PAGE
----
NantCell announces FDA grant of orphan drug designation for the company’s Ganitumab monoclonal antibody therapy in Ewing sarcoma.
NantCell, Inc., part of the NantWorks system of companies, announced this week that the FDA has granted orphan drug designation to the company’s Ganitumab, insulin growth factor-1R (IGF-1R) monoclonal antibody therapy for the treatment of patients with Ewing sarcoma.
Ganitumab is a fully human monoclonal antibody directed against IGF-1R that is being investigated in a phase III human clinical trial titled “Combination Chemotherapy with or without Ganitumab in Treating Patients with Newly Diagnosed Metastatic Ewing Sarcoma” (NCT02306161) by the National Cancer Institute (NCI) in partnership with Children’s Oncology Group (COG) and NantCell at clinical sites across the United States and Canada.
IGF-1R plays a role in the development and progression of many cancers, possibly due to its anti-apoptotic properties, which allow cancerous cells to resist the cytotoxic properties of chemotherapeutic drugs or radiation therapy. Ganitumab inhibits cancer cell proliferation through disruption of the P13K/Akt and MAPK pathways.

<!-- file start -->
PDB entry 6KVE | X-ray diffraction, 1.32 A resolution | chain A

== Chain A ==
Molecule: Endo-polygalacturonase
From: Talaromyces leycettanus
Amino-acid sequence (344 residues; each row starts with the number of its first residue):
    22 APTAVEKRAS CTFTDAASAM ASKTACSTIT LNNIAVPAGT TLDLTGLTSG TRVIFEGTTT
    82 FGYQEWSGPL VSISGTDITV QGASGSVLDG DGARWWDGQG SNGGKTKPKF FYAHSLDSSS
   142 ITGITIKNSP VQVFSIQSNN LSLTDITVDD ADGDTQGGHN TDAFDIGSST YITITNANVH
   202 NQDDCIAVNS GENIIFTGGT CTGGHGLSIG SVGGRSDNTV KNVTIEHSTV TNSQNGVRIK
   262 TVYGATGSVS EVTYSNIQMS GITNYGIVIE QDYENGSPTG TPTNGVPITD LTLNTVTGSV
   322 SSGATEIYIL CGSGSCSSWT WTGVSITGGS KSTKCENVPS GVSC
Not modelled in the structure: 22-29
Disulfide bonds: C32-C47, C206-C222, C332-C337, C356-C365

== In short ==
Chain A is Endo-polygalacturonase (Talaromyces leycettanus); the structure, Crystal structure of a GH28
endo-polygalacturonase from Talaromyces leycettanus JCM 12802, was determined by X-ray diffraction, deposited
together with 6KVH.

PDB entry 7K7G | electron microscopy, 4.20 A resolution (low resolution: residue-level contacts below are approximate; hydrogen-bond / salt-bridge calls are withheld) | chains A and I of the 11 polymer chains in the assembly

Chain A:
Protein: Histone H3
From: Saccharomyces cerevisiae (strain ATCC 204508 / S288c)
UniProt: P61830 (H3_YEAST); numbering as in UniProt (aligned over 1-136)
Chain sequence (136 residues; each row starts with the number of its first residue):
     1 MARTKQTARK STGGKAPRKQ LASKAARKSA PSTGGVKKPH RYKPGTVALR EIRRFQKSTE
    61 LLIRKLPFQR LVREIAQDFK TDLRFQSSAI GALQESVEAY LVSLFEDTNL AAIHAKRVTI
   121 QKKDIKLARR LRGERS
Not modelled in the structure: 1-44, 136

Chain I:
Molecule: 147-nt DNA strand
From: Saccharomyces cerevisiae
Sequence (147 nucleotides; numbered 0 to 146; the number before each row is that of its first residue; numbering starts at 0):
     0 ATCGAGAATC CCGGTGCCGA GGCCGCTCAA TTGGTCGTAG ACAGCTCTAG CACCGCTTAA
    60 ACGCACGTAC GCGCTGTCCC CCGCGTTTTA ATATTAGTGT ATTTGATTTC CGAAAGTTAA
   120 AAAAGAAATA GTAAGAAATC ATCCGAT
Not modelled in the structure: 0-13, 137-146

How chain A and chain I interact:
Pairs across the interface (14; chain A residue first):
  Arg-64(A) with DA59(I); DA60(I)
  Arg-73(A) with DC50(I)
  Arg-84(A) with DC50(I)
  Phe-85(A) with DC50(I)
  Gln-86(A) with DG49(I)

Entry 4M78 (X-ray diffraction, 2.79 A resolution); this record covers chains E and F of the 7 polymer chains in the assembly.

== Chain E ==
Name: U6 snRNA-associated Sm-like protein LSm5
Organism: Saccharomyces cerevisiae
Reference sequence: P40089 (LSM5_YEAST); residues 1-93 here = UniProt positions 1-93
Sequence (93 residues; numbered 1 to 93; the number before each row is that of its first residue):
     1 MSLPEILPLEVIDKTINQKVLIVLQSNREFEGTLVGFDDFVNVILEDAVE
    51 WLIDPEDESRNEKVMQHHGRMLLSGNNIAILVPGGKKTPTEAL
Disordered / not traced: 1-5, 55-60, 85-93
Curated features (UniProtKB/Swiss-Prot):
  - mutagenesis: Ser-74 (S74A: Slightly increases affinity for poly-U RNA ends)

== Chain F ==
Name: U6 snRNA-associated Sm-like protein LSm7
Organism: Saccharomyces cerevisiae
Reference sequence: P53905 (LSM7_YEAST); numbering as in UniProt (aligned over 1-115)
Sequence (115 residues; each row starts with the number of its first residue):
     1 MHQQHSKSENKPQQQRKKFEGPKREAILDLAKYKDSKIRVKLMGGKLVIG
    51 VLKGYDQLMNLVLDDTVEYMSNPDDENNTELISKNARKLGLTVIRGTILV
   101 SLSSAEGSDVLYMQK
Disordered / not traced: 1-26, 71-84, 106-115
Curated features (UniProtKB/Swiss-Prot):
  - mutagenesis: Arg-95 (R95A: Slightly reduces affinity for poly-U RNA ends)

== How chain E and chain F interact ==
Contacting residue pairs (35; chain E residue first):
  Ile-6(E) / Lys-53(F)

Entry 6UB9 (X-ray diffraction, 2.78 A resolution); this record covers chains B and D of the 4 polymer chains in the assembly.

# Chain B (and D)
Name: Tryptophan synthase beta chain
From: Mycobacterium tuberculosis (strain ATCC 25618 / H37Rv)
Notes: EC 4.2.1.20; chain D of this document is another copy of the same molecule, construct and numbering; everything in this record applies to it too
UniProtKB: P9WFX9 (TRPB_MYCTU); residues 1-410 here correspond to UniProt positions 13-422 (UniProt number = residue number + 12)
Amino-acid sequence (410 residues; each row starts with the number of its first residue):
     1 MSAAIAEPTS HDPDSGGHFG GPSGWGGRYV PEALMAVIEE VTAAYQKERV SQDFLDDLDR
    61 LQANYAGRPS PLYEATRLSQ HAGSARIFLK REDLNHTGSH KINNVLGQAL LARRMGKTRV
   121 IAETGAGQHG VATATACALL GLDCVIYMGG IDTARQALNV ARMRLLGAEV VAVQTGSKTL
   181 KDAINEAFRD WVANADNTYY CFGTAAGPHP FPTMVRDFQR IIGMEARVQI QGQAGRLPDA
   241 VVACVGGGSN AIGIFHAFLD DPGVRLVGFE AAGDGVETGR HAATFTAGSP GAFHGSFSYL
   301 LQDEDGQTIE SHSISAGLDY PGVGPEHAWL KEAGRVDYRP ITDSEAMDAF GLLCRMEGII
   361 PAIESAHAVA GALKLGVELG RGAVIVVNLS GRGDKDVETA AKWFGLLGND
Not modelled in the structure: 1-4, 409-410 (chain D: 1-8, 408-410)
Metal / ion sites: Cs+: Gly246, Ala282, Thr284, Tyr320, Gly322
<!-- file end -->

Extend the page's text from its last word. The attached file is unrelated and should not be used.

Signaling through IGF-1R plays an important role in the regulation of cell growth and survival, and has been shown to be a critical promoter of anchorage independent growth, a well-recognized mechanism for malignancy.
“While improvements in treatment options for patients with Ewing sarcoma have improved outcomes, there remains a significant unmet medical need for many patients, particularly those with newly diagnosed metastatic Ewing sarcoma, which is first-line therapy,” Patrick Soon-Shiong, M.D., Chairman and CEO of NantCell, commented. “With the FDA’s award in place, we believe we are in a solid position to accelerate the clinical development of this program and address this significant unmet medical need, especially in children afflicted with this disease.”
(Source: Business Wire)